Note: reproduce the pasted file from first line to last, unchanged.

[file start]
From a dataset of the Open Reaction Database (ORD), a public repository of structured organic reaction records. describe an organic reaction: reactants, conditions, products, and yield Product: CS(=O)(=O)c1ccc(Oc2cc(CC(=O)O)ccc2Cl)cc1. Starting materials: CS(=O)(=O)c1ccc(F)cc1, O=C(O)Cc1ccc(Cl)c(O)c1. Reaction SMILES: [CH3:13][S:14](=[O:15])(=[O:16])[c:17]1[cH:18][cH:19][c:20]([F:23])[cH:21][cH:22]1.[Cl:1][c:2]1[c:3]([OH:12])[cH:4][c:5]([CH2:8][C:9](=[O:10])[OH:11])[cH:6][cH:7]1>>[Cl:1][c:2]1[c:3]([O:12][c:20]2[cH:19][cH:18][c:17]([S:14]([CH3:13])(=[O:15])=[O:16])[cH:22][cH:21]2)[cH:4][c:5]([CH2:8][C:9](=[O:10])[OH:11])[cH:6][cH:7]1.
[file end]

From a dataset of the Open Reaction Database (ORD), a public repository of structured organic reaction records. describe an organic reaction: reactants, conditions, products, and yield Product: CS(=O)(=O)c1ccc(Oc2cc(CC(=O)O)ccc2Cl)cc1. Starting materials: CS(=O)(=O)c1ccc(F)cc1, O=C(O)Cc1ccc(Cl)c(O)c1. Reaction SMILES: [CH3:13][S:14](=[O:15])(=[O:16])[c:17]1[cH:18][cH:19][c:20]([F:23])[cH:21][cH:22]1.[Cl:1][c:2]1[c:3]([OH:12])[cH:4][c:5]([CH2:8][C:9](=[O:10])[OH:11])[cH:6][cH:7]1>>[Cl:1][c:2]1[c:3]([O:12][c:20]2[cH:19][cH:18][c:17]([S:14]([CH3:13])(=[O:15])=[O:16])[cH:22][cH:21]2)[cH:4][c:5]([CH2:8][C:9](=[O:10])[OH:11])[cH:6][cH:7]1.